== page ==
The Republicans Must Articulate A Message Of Growth And Expanded Opportunity
WASHINGTON – I just read a long and detailed analysis written by a well-known conservative political commentator. The focus is on how the Republican nominee must capture a larger slice of the Latino vote in order to get elected president of the United States.
Well, there may be good analysis in this piece, and possibly good ideas about campaign tactics and strategies. But this is not the right way to expand your base. In this op-ed piece the argument is that a Republican (unfortunately?) will need a larger share of the Latino vote in order to gain some key states. Therefore the nominee will have to speak to the Latino voters in order to sway at least some of them.
Change your message in order to get votes
As I said, this is terribly wrong. This approach is about saying whatever you need to say in order to get elected. And this means that a Republican candidate will have to invent a new political message that hopefully will please at least some Latino audiences. The implicit message here is: “Sorry guys. You may not want to do this. But this is how the system works. If you want to get elected president, given the changed American demographics, you must get a bigger chunk of the Latino vote. So get busy instructing your staff to put together TV commercials in Spanish. I wish it were not so, but this is what you must do in order to get elected.”
Really? And you expect that nobody will notice what amounts to deception? You expect that nobody will see that you are engaged in cynical manipulation?
Small government and more opportunity
The truth of the matter is that at the national level the Republicans have been unable to extend their appeal much beyond the White middle class. They are unable to explain in a convincing way how their core beliefs in individual responsibility and self-reliance are perfectly well aligned with public programs aimed at enabling the weak to stand up, and eventually become self-reliant.
Yes, the Republican Party is about small government, low taxes and minimal regulations. These are the basic precondition for having a pro-growth environment that favors the creation of new enterprises, new employment, and eventually more prosperity.
However, the Republican Party is also the party that wants to promote opportunity and wider access to opportunity for all. And therefore, without any contradiction, it is possible to talk at the same about deregulation and about ways in which the poor and the working poor can be assisted, so that they can improve their chances to get into the American mainstream.
Give tools, not subsidies
Therefore good Republicans can and should talk about true public education reform. After all, now as never before a good education is a mandatory prerequisite for having a shot at any meaningful job or career. They should have programs that will help low-income people with child care, health care and more.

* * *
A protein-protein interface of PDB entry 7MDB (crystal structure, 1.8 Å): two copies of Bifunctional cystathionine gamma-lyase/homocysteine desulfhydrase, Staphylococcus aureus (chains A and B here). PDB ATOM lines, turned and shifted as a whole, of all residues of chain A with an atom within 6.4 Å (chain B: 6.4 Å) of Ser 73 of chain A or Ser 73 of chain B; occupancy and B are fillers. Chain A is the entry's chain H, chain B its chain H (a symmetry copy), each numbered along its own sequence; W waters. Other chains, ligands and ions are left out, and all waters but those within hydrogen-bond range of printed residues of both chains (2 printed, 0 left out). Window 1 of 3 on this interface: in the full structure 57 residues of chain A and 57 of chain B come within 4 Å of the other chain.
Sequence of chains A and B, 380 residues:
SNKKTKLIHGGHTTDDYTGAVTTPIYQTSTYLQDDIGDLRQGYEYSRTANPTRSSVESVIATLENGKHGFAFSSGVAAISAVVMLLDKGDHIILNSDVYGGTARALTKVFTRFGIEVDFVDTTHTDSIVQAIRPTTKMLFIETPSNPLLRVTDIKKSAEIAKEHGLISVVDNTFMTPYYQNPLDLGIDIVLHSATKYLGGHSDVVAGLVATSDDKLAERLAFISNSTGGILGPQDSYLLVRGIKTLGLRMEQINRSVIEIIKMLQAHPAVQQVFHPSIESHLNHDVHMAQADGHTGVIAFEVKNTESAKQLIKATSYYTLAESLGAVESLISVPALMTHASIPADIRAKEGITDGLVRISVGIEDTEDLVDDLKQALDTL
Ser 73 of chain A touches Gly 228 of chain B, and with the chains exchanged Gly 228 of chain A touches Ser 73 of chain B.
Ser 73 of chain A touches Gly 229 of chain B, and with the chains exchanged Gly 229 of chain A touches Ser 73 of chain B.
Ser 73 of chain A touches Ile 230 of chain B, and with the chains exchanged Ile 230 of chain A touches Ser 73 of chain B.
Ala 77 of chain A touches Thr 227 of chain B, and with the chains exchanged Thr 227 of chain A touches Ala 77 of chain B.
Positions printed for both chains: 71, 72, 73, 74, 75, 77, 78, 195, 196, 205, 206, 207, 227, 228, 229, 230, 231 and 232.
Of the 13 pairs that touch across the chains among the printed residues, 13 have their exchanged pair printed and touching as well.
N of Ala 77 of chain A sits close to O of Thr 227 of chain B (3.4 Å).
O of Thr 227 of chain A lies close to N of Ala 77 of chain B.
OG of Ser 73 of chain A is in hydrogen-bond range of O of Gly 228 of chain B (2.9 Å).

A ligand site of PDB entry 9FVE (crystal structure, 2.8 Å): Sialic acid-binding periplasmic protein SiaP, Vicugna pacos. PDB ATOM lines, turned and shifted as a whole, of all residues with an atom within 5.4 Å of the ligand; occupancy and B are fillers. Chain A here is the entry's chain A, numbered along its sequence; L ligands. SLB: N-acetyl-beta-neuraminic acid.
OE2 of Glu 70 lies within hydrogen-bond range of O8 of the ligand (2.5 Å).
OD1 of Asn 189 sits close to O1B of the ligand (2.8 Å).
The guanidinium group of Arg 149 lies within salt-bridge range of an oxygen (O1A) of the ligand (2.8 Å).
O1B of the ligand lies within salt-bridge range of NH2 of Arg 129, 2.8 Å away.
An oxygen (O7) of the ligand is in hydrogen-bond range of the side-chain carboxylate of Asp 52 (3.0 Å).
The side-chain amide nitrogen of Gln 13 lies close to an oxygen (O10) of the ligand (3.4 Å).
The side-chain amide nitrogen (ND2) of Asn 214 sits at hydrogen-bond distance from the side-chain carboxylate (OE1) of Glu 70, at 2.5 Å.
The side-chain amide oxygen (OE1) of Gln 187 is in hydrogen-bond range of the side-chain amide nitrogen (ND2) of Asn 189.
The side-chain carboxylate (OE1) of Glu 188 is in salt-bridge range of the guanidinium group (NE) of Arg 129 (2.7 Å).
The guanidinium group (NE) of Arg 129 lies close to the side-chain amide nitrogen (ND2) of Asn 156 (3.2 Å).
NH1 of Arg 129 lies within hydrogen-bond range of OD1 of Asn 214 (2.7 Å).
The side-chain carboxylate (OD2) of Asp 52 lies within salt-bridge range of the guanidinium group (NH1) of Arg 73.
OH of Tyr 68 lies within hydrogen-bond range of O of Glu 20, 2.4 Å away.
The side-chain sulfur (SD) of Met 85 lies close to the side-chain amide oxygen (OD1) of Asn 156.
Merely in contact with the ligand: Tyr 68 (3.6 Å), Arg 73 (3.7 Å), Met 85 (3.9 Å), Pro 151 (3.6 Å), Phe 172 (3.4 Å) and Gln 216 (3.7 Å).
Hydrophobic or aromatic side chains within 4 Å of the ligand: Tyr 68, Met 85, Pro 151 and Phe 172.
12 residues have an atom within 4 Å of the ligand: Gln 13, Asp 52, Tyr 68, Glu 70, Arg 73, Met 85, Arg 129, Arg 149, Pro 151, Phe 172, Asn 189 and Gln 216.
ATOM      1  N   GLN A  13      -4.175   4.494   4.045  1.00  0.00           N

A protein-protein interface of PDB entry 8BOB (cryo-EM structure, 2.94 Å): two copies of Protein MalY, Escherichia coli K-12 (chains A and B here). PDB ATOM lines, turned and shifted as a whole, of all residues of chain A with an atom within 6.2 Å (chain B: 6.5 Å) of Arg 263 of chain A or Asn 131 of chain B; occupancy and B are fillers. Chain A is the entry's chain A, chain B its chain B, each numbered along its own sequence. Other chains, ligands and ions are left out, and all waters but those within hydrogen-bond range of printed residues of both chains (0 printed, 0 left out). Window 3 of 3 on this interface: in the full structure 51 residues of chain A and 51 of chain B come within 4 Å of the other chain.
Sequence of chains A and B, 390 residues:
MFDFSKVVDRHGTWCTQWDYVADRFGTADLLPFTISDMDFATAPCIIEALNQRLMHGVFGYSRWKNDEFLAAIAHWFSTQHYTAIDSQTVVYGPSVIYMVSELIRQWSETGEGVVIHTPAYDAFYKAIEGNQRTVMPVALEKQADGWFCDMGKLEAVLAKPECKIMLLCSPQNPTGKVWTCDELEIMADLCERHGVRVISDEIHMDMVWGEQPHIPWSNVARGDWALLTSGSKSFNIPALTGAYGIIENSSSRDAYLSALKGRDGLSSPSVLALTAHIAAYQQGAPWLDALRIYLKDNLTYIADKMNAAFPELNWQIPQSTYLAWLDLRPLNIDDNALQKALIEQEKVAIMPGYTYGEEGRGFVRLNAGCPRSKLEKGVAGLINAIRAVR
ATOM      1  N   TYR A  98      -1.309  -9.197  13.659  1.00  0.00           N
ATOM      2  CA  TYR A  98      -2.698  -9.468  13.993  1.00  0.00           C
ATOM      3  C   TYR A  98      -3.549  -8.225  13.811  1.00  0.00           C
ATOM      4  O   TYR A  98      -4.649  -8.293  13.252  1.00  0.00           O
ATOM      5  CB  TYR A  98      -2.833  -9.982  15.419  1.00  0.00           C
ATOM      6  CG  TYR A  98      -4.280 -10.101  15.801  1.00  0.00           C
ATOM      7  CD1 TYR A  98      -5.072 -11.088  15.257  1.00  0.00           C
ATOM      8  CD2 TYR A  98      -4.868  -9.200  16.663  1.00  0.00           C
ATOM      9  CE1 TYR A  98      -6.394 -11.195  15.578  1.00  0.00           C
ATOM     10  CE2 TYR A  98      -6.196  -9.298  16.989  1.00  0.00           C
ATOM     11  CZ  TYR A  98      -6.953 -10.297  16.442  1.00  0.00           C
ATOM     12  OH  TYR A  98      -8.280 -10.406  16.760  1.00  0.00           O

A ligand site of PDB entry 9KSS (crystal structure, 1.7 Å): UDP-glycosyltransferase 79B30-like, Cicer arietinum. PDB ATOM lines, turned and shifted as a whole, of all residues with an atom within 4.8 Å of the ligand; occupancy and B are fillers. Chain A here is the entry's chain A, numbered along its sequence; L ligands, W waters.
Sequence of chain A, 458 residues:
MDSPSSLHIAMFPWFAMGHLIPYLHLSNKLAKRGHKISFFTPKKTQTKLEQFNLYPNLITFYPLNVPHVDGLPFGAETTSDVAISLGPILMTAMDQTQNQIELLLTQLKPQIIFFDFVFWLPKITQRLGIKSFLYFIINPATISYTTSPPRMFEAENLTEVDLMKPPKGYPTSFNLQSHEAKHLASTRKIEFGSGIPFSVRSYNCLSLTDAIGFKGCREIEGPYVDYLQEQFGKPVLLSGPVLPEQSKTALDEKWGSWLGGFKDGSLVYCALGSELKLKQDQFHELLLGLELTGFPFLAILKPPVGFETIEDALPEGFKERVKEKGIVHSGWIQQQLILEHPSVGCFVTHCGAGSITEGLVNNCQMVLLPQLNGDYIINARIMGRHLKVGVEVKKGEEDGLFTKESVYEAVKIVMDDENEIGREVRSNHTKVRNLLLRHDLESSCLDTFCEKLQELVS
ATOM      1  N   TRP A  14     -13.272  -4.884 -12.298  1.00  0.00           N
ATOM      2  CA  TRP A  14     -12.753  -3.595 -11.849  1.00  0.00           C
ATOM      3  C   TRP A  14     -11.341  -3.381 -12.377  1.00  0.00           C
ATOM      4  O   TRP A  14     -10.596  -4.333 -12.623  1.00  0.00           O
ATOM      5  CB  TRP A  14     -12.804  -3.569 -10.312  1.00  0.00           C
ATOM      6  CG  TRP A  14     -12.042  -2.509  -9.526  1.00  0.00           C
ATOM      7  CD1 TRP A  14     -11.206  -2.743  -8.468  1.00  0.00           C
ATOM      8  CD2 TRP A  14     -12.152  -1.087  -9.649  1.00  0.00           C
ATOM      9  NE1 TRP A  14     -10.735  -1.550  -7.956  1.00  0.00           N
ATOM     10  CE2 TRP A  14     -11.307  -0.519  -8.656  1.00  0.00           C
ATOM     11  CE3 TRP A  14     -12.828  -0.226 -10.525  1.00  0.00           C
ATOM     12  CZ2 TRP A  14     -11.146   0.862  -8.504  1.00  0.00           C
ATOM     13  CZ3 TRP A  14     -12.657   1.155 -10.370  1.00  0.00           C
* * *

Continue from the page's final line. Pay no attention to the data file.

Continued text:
Of course, there is a critical qualitative difference between public assistance designed to be there for ever and assistance programs aimed at giving people, for a limited period of time, essential tools so that they can become self-reliant and independent.
By default, if not by design, the Democrats created larger and larger social programs with no sunset clauses. The implicit assumption is that the poor and weak will be poor and weak for ever, and therefore for ever in need.
The Republicans must push for a completely different approach that can and will resonate with low-income Americans. “We are here to help. We want to give you tools. But you have to work with us. You have to do your part”.
This is the message that should be sent out to all Americans, rich and poor. This is the way to arouse the interest of all, including millions of Latinos and other minority voters. The Republicans must believe in and forcefully articulate a message of hope and inclusiveness.
An opportunity society
The message to the country should be: “We want to promote more growth. Once we have improved the conditions for conducting or starting new economic activities, those who already have the means will get busy. They will do well on their own.
But we know that there are others who do not have the tools. They do not have capital. They do not have enough education, they do not have skills. Smaller government, low taxes and deregulation mean little or nothing to them.
Well, here is where government and private sector organizations, working together, can provide real help. It will be hard, but it is possible to give meaningful tools –as opposed to subsidies– to those who do not have them, so that they will have a good chance of joining the mainstream. Our vision is that America has to be a truly inclusive society, with real opportunity for all”.